Young, Gifted and Depressed-- What to Do


Depression, a mental illness categorized as a mood disorder that can affect thinking and behaviour.   The effects of depression can show up as a gamut of seemingly "uncontrollable" feelings and as physical illness.

The onset of depression is generally agreed to be most often between the ages of 15 to 30 although we know it affects everyone from small children to elderly adults.  Suicide ideation is a frightening experience for parents of teens, and can sometimes be the first exposure they have to their child's struggle with depression.

The changes that adolescents experience in their feelings, thoughts, behaviours and physical bodies are generally more dynamic than during other life stages.  While there are many hypotheses about the 'cause' of depression (eg., family background of depression, drug and alcohol use, physical illnesses, the social 'scene' of today with its doomsday fears and lack of a hopeful future,  lack of social supports, etc.) there is no solid cause, per se.

Kevin Breel is a young stand-up comic who very eloquently describes his teenage experiences with depression in the following Ted Talk.  He describes how he showed up in high school as a high-achieving student on the honour roll, a successful young creative, and a captain of sports.  And yet he struggled, invisibly, with daily, intense bouts of depression.  He suggests that the stigma of depression is what prevents most young people from disclosing their challenges, and from getting the help they need.  What do you think about what he has to say? (Please comment below:)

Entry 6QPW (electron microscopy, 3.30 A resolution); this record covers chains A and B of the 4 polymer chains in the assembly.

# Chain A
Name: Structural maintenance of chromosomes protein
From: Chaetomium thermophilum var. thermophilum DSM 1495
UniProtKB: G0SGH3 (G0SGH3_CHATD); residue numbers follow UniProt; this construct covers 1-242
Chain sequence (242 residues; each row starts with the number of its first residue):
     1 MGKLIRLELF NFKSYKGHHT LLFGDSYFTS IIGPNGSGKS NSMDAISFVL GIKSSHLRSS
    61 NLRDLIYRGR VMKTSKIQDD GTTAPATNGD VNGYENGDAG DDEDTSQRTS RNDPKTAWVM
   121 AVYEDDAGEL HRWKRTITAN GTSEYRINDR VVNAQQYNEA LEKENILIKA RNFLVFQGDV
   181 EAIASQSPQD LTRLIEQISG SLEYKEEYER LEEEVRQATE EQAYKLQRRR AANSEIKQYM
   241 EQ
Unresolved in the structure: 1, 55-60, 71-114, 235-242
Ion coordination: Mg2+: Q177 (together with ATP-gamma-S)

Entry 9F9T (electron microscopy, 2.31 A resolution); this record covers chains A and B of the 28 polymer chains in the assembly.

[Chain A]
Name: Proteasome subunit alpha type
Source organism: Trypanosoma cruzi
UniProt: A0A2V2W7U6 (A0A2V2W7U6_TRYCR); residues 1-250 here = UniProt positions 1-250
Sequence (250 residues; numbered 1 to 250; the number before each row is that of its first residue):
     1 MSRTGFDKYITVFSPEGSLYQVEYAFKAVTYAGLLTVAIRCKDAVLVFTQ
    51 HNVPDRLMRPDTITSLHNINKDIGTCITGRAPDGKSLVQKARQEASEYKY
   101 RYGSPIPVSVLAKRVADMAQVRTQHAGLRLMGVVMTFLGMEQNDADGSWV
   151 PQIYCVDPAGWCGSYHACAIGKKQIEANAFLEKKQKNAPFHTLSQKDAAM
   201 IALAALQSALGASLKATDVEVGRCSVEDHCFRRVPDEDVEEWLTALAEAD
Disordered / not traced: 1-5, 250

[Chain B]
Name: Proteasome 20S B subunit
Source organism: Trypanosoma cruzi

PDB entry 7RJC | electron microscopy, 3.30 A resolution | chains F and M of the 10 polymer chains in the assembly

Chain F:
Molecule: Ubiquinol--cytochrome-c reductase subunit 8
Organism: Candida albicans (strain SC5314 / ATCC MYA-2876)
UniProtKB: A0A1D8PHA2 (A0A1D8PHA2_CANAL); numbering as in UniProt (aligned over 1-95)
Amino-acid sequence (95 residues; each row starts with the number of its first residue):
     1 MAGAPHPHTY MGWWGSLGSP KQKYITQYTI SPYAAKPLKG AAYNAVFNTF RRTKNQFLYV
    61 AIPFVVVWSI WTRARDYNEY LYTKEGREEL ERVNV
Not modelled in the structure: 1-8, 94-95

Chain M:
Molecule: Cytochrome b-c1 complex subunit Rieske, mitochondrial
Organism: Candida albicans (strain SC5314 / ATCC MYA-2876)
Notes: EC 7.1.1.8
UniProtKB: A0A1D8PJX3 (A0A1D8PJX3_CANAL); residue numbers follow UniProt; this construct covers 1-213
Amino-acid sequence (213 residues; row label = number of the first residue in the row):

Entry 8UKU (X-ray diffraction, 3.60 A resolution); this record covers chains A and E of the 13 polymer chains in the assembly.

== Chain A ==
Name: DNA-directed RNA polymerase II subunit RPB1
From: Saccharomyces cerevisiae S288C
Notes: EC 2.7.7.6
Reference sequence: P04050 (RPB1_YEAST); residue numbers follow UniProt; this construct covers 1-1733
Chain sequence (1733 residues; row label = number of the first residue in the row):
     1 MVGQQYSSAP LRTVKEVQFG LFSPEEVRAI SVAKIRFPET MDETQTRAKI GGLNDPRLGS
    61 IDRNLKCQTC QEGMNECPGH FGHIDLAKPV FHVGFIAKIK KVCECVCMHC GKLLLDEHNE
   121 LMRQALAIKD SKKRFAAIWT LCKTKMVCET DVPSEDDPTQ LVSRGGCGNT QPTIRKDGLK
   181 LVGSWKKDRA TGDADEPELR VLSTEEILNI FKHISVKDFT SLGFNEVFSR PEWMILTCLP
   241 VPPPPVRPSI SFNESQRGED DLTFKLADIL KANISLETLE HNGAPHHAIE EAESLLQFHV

Some Tips For Dealing With Teen Depression:*

  • If you are a depressed young person, know that depression is treatable!  You do not have to suffer in silence, as Kevin states in the video.  If you don't feel that you can speak to your parents, look for another adult who is trained to help.  A teacher you respect, your doctor, a relative who cares about you, or even a peer who is trained as a part of a Peer Counsellor program could help you find the help you need, or speak to your parents.  
  • Parents, if you do not seem to be able to have "the conversation" with your youngster, approach their teacher to express concern and see if they have any feedback and recommendations for going forward with support.  It is often helpful for you and your child to see a trained family counsellor together for at least a couple of sessions.
  • Parents, get help for yourself during this very stressful time.  See a counselor for your own concerns.  Sometimes couples' counseling is a supportive way to deal with the situation.
  • If drugs or other addictions are confounding issues, find help to overcome these problems.  
  • *See this page from Canadian Mental Health for more information about counseling and support

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HOPE AND HELP FOR YOUR NERVES

Turn off the news. Throw away the newspaper. Get outside and go for a walk. Dr. Christiane Northrup said going for a walk is a perfectly acceptable form of treatment for certain types of depression!